Innocent’s Languedocian inquisitors speedily offended all classes of society by their arrogance. Some bishops they accused of simony, others of negligence in the fulfillment of their duties. Under such pretences they deposed the archbishop of Narbonne, and the bishops of Toulouse and Viviers. Indeed they branded most of the regular clergy as heretics, and at the same time tormented the count of Toulouse and all the lords of the country by accusations continually renewed. Thus they deprived themselves of the means of kindling so many fires as they could have desired. However, to gain a little popularity, they took the utmost pains to confound the heretics with the routiers, or hireling soldiers, afterwards so celebrated throughout Europe as the “Free Lances.”
The companies of these, generally composed in great measure of strangers, were still known in the south by the name of Catalans, as they were in the north by that of Brabancons. The routiers were lawless banditti, who pillaged the churches and the priests for purposes of plunder, but having no connection with the Vaudois, nor indeed taking any interest in theological paradoxes and doctrinal disputations. This ruse of the legates did not meet with much success. The result was, that the Catalans also were offended at the denunciations leveled at them, and in their turn they avenged themselves by plundering the ecclesiastics with heartier zest.
At the commencement of the thirteenth century, Raymond VI, count of Toulouse, was the sovereign of Languedoc and Provence, though his rule seems to have been shared to some degree by his nephew Raymond Roger, viscount of Alby, Beziers, Carcassonne, and Limoux, in Rasiz. Although Raymond of Toulouse, of whose history before the crusade little is known, had won some fame as a soldier, he was possessed of but little strength of intellect or vigor of purpose. He had succeeded to his father, Raymond V, in 1194, in the thirty-eighth year of his age, and had already, at the head of the routiers, of whom he had made himself captain, made war upon many of his neighbors.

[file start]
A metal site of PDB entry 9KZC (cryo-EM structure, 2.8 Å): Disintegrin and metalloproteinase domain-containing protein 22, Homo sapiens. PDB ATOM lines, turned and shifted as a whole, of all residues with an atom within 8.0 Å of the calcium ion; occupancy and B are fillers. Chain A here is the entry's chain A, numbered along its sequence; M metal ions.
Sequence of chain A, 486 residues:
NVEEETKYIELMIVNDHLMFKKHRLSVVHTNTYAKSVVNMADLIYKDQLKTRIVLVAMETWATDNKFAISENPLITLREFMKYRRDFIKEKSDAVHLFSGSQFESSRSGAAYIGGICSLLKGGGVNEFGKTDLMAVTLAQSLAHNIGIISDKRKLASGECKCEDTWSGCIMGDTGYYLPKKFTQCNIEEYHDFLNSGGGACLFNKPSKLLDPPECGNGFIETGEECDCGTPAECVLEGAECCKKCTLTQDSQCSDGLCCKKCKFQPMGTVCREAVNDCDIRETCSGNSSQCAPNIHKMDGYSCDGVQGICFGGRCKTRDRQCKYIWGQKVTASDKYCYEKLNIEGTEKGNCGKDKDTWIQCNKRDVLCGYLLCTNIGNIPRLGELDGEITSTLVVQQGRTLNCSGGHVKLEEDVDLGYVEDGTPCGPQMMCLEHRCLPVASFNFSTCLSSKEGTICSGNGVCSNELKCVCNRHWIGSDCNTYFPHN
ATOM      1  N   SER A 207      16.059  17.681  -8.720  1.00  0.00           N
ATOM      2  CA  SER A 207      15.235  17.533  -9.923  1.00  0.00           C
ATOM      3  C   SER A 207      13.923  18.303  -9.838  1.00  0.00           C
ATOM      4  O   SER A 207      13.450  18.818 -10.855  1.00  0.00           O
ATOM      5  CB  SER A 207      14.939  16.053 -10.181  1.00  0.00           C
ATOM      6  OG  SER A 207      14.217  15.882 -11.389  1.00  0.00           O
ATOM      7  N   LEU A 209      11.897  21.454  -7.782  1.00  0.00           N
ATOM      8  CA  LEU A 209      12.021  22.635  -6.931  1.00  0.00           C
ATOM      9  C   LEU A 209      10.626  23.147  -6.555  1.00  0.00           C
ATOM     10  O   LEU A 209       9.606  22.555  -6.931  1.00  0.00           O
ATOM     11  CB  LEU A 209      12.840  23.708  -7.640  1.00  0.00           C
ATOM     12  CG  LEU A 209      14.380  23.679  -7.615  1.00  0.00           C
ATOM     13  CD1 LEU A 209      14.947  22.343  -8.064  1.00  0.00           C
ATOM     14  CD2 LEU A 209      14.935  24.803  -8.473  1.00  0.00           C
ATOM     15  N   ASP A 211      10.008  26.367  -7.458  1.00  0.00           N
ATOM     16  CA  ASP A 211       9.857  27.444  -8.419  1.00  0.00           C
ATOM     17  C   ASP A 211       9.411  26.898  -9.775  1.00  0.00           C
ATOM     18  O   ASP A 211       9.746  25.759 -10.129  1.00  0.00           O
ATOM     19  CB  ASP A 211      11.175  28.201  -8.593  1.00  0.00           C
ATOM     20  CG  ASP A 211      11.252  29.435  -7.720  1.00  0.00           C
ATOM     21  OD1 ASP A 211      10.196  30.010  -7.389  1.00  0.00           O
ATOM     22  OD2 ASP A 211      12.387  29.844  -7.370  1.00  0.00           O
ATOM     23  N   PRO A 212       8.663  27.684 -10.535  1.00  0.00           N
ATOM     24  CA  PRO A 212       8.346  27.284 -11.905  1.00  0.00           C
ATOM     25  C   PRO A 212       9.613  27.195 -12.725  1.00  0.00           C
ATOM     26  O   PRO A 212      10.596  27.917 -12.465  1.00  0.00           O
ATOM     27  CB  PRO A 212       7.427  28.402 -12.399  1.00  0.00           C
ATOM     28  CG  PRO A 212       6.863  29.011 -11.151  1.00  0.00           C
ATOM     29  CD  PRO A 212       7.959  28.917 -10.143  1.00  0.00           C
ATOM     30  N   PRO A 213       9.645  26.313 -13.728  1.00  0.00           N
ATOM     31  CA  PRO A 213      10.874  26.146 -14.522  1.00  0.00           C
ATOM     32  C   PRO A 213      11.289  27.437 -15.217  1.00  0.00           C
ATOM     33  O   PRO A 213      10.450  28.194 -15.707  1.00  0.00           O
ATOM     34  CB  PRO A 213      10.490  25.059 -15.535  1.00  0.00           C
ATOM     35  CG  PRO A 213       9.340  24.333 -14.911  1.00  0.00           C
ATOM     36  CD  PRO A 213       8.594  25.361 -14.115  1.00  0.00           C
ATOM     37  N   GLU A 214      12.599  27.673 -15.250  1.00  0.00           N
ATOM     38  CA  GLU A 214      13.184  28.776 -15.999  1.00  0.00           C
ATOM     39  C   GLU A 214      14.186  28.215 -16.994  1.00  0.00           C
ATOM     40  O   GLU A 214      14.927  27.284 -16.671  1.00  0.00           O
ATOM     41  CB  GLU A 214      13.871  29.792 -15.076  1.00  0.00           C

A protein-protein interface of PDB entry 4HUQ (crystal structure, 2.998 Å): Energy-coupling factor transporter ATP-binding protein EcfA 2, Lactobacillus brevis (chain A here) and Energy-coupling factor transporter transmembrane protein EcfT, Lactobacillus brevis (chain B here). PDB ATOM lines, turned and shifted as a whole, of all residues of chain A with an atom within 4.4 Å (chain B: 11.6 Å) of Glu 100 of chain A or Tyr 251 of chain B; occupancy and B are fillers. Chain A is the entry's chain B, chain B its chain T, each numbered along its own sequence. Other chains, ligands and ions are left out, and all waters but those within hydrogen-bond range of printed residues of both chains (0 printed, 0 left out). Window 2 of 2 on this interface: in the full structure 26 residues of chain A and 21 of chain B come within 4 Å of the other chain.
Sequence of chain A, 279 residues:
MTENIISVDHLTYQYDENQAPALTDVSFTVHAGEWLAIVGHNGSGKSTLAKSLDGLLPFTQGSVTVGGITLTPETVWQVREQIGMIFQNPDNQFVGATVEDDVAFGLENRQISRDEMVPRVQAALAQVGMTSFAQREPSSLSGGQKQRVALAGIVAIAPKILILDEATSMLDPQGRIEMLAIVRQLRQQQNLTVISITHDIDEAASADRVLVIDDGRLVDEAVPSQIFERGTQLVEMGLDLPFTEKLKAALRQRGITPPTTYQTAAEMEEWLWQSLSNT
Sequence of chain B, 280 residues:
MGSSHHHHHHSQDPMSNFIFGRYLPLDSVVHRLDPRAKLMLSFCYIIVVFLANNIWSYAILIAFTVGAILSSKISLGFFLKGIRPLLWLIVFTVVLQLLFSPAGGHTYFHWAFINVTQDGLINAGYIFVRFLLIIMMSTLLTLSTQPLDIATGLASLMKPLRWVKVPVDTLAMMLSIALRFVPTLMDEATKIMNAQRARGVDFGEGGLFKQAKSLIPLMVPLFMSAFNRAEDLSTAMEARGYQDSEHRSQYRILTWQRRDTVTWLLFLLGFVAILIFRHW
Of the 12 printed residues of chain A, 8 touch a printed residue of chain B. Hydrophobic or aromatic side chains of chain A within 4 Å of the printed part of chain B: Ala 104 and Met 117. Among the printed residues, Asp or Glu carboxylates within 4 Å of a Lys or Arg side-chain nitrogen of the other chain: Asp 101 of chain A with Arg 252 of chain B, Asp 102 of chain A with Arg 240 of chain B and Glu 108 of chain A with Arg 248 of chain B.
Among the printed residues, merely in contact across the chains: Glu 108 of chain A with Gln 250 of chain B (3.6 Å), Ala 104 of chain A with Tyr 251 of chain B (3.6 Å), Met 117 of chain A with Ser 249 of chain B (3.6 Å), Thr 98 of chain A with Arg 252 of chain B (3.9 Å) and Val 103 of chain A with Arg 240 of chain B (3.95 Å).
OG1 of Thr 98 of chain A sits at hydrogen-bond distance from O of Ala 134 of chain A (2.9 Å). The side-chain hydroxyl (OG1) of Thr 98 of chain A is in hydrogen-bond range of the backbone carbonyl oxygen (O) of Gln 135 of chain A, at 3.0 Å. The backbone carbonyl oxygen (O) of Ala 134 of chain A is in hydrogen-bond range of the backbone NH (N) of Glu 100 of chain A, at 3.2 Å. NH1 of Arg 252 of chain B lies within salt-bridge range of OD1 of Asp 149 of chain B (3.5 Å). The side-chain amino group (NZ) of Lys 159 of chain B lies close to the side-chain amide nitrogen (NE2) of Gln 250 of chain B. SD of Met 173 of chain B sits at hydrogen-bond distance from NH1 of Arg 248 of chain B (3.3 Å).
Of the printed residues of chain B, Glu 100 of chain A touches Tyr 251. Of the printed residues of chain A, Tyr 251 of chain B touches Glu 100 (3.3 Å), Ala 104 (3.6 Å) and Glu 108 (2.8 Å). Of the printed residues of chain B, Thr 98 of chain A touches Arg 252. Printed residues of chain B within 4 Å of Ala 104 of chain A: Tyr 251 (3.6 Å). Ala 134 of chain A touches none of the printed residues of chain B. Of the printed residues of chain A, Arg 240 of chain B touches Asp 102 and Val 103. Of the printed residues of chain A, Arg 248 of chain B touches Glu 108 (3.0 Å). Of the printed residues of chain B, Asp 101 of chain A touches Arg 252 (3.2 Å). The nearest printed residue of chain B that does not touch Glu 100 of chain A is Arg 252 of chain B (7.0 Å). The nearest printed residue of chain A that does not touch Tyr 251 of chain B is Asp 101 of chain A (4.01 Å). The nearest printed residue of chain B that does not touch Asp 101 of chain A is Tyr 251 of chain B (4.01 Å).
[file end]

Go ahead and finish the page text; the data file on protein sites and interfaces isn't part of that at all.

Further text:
He had disputed with some of the barons of Baux, and with the lords of Languedoc and Provence, his own vassals. This was apparently the reason why he had sought the alliance of Peter II of Aragon, while his ancestors had constantly endeavored to repress the encroaching ambition of that house. Raymond VI married his fourth wife, Eleanor, sister of the Aragonese king, in the year 1200; and five years later he promised his son, afterwards Raymond VII, to Sancha, the infant daughter of this same sovereign.
The Viscount of Alby, Count Raymond’s nephew, was made of sterner stuff. Now in his twenty-fifth year, generous, lofty, and enthusiastic, this prince was not of a temper to submit tamely to insult, nor would he stand quietly by and see his states mercilessly tarried. He had like his uncle succeeded to his father in 1194, and during his minority his dominions had been governed by guardians inclined to the Vaudois doctrines.
In the spring of 1207 these two princes were upon the borders of the Rhone, busied in quelling an insurrection of the barons of Baux, when the papal legate, Pierre de Castelnovo, ordered them to furl their banners and declare peace with the insurgents.
The legate had first visited the barons and obtained from them a promise that, if Count Raymond would acquiesce in their pretensions, they would employ their united forces in the extermination of heresy—in Castelnovo’s mind, “a consummation devoutly to be wished.” After agreeing with them upon the form of the treaty, the legate returned to the count of Toulouse, and required him to sign it.
But Raymond was nowise inclined to purchase, by the renunciation of his rights, the entrance into his states of a hostile army who were to pillage and kill those of his subjects whom the priests should indicate. He therefore refused his signature. Pierre de Castelnovo, in his wrath, excommunicated him, laid his country under an interdict, and wrote a hot letter to the pope, to obtain the pontifical confirmation of his sentence.